From 1950 to 2017, the U.S. constructed 871,496 miles of roads, enough to go to the Moon, come back, return to the Moon again, and then get two-thirds of the way back to Earth... As traffic increased, it was accepted policy to widen a lot of roads under the mistaken belief this would reduce traffic... In the meantime, the U.S. barely built any new rail. The Bureau of Transportation Statistics only started tracking rail miles in 1985, but from that year through 2017 the U.S. constructed 6,247 miles of commuter rail, heavy rail, and light rail combined. That’s only 195 miles a year on average, compared to 10,017 miles of roads per year during that same time...
Of course, the short term cost of building a mile of road is lower than building a mile of transit, but that can be deceptive. According to Transportation for America, it costs $24,000 per lane-mile per year to maintain a road in good repair, and much more for those in disrepair, as many of America’s roads are. And that’s even before accounting for the strain on public services by encouraging and supporting sprawl where every mile of sewer, water, and power line serves fewer taxpayers.
Congress gives states roughly $40 billion a year for roads, according to Transportation For America, which can be spent either on new roads or maintenance at the states' discretion. Meanwhile, public transit agencies have to compete for only $2.3 billion in annual transit funding for big projects such as extending rail lines or building new ones...
That $40 billion a year in road money is given out to states based on a formula. It’s automatic, and states can spend that money however they wish. Not so with transit money. Transit agencies have to apply for funding for individual projects... the federal government will subsidize a much smaller percentage of the project costs than it will for roads. Transit agencies can get a maximum of 50 percent of the project cost covered by the feds, whereas roads can get up to 80 percent...
And this is just at the federal level. The discrepancy between road and transit funding is even wider at the state level, Freemark says, where legislatures are typically dominated by rural interests.
The Costs Are Too Damn High
Not only does the money get spread too thinly, but once cities do get their money, they waste a lot of it... New York City is responsible for the most expensive mile of subway track on Earth, at $3.5 billion per mile, the first segment of the Second Avenue Subway....
The problem is hardly limited to New York. California’s high speed rail project has given new definition to the term “boondoggle.” And, as Levy has documented, San Francisco, Los Angeles, Seattle, Boston, and D.C., among others, all build subways and light rail lines at much higher costs than European cities.
“Nearly all American urban rail projects cost much more than their European counterparts do,” Levy wrote in Citylab. “The cheaper ones cost twice as much, and the more expensive ones about seven times as much.” This includes both heavy rail (subways) and light rail. “Only a handful of American [light rail] lines come in cheaper than $100 million per mile, the upper limit for French light rail.”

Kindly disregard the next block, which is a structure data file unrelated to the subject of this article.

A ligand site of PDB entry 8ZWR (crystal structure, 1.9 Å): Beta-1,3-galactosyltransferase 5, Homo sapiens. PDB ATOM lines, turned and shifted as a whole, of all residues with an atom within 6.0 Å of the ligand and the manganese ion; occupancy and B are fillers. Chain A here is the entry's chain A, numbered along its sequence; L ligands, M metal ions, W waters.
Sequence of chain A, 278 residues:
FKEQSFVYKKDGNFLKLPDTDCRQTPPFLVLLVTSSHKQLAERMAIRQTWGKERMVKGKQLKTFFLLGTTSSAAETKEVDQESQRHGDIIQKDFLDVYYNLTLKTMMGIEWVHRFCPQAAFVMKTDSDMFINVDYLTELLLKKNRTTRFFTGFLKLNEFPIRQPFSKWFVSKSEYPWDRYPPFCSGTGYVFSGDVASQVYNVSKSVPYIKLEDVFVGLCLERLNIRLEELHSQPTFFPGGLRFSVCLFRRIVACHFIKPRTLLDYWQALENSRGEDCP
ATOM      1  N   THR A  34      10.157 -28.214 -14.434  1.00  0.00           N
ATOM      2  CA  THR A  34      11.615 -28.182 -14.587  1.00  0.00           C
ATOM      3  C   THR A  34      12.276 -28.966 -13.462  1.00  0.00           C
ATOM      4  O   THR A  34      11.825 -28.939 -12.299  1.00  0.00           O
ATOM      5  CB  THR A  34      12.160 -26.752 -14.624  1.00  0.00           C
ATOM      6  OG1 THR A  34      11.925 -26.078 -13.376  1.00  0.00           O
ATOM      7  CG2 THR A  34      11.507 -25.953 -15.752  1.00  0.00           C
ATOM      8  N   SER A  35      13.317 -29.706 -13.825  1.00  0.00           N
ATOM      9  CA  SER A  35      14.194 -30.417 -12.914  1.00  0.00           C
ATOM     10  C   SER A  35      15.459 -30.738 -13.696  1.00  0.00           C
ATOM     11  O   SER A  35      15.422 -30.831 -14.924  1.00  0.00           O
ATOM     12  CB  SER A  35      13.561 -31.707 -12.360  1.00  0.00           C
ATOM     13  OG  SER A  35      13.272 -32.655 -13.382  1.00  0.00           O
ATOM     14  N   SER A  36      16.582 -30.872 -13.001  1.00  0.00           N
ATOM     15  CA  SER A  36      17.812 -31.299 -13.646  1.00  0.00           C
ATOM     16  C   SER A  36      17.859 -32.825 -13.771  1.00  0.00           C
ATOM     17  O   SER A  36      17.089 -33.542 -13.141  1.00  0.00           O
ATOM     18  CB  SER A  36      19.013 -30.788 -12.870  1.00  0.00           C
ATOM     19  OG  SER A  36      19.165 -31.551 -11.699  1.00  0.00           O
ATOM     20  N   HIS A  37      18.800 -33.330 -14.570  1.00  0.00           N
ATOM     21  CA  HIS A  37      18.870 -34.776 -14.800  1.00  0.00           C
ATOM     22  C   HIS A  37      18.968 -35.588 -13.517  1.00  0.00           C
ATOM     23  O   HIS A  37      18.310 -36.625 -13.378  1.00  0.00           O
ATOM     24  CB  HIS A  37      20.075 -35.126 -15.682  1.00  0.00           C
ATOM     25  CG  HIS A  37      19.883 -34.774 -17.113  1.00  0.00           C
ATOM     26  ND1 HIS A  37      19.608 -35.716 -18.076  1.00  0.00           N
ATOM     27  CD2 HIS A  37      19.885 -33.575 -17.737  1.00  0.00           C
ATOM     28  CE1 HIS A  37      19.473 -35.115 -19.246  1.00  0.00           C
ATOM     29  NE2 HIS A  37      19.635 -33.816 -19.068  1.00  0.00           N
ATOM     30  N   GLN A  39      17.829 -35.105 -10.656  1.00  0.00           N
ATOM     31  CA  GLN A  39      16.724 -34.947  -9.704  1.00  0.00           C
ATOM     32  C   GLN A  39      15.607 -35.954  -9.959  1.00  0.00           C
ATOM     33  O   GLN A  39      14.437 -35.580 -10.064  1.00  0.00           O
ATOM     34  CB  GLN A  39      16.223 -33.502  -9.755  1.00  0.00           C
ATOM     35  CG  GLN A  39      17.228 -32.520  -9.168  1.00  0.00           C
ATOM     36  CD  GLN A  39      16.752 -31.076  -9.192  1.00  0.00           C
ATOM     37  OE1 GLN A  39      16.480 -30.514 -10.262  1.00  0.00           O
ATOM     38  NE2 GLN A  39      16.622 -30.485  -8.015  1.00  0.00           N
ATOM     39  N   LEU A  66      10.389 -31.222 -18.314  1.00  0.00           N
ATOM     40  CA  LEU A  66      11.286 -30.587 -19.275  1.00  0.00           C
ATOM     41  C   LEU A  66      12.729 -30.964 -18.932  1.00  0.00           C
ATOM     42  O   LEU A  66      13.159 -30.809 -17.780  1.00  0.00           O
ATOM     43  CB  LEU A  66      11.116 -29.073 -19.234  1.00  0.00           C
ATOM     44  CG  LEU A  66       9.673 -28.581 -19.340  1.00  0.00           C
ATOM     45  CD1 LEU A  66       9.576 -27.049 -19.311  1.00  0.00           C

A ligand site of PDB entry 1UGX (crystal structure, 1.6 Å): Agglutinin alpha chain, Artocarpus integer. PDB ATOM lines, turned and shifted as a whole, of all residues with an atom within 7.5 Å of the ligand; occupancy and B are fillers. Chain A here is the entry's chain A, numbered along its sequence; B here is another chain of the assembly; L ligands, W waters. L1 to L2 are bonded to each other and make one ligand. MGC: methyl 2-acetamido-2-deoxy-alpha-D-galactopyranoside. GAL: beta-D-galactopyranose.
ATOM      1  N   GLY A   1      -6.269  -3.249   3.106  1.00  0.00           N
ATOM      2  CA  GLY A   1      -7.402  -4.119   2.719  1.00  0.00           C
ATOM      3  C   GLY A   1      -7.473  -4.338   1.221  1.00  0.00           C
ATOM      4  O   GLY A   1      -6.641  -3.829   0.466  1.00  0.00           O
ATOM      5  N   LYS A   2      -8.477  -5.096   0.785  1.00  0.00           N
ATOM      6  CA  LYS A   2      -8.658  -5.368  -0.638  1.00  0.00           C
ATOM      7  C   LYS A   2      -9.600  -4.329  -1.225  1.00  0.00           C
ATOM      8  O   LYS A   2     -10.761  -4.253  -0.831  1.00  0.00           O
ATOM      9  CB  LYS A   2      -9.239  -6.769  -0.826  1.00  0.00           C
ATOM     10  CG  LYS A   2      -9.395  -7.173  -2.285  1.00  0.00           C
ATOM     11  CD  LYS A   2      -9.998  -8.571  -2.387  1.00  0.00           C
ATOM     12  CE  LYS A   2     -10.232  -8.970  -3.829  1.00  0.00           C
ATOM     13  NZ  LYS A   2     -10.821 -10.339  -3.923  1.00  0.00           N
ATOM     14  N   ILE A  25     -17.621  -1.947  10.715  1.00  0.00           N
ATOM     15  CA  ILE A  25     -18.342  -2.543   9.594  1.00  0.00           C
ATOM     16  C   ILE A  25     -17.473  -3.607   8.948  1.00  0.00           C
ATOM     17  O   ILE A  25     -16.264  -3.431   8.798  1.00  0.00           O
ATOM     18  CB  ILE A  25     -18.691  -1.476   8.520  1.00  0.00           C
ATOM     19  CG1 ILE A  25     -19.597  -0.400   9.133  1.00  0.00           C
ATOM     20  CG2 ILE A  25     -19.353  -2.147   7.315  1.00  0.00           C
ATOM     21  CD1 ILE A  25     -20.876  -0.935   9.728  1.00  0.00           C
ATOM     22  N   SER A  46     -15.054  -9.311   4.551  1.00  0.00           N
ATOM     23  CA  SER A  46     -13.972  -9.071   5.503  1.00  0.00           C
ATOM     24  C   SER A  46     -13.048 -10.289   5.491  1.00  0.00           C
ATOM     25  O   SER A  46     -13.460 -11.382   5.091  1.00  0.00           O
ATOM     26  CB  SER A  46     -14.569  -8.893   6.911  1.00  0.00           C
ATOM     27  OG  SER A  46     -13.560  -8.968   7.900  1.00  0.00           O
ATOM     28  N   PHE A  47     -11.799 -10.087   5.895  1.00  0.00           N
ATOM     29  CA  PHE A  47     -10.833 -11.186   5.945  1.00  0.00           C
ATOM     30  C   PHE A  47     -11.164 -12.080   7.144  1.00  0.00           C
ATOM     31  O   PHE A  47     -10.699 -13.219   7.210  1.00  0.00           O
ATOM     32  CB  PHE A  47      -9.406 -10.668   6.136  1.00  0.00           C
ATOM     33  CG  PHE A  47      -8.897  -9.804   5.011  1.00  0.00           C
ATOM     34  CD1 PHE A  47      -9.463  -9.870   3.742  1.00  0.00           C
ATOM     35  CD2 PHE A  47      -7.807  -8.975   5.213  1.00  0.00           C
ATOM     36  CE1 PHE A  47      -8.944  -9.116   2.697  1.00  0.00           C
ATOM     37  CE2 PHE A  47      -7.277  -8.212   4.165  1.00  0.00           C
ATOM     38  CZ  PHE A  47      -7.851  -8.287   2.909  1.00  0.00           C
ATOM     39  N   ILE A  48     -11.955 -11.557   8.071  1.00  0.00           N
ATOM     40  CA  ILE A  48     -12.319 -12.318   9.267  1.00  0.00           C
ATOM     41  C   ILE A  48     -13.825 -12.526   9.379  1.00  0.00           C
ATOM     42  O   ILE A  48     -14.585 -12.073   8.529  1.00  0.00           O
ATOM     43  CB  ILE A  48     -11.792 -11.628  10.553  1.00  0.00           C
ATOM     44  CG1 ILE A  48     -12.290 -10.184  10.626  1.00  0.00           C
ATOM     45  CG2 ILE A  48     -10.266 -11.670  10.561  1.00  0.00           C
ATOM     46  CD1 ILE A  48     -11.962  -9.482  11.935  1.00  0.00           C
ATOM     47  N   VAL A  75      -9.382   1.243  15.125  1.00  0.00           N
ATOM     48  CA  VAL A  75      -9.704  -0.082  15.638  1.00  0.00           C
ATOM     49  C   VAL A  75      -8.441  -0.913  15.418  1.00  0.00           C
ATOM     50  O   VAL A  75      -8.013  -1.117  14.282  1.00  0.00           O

There are a lot of reasons for this, including: Over-engineered stations, Arcane labor rules that inhibit productivity such as requiring more employees to work at a machine than is necessary, and A lack of cooperation between agencies...
The Biggest Outside Influence of All
What are those “outside influences” Caywood referenced? The big one is politics.
“Transportation planning is not just a matter of letting the engineers find the best solution to a technical problem,” Schrag wrote, “but a political process in which competing priorities must be resolved by negotiation among interest groups...
[A]ny vague proposal for a transit project, whether it be highway or rail, produces competing coalitions with their own self-interests. Maybe they want to spur development in their own downtown area or make it easy for commuters to live in their suburb. These factions then weaponize the options on the table for their preferred ends...
Meanwhile, another cohort of interest groups form to stop projects they don’t want. Typically, these are neighborhood associations that don’t want a transit line coming through their block, either out of fear of construction impacts or racist concerns that it’ll disrupt the segregation of their urban area. Sometimes, they are not just neighborhood groups but entire regions...
[A] great political shift occurred in the United States that made transit’s prospects even worse. First was the Reagan-era movement away from services provided by the government and towards private enterprise... Transit was not spared. When Miami’s Metrorail opened, Reagan derided the “$1 billion federal subsidy” that “serves less than 10,000 daily riders” as a prime example of government waste....
Nevermind that all of those numbers were incorrect and deeply misleading because the project hadn’t even been completed yet, according to the Sun-Sentinel. But factual errors aside, there was a larger ideological one. “Even if Metrorail doesn't turn a profit,” the paper said, “it will be performing a valuable service. Without it, thousands of new commuters would be forced back into their cars, making the roads even more overcrowded.”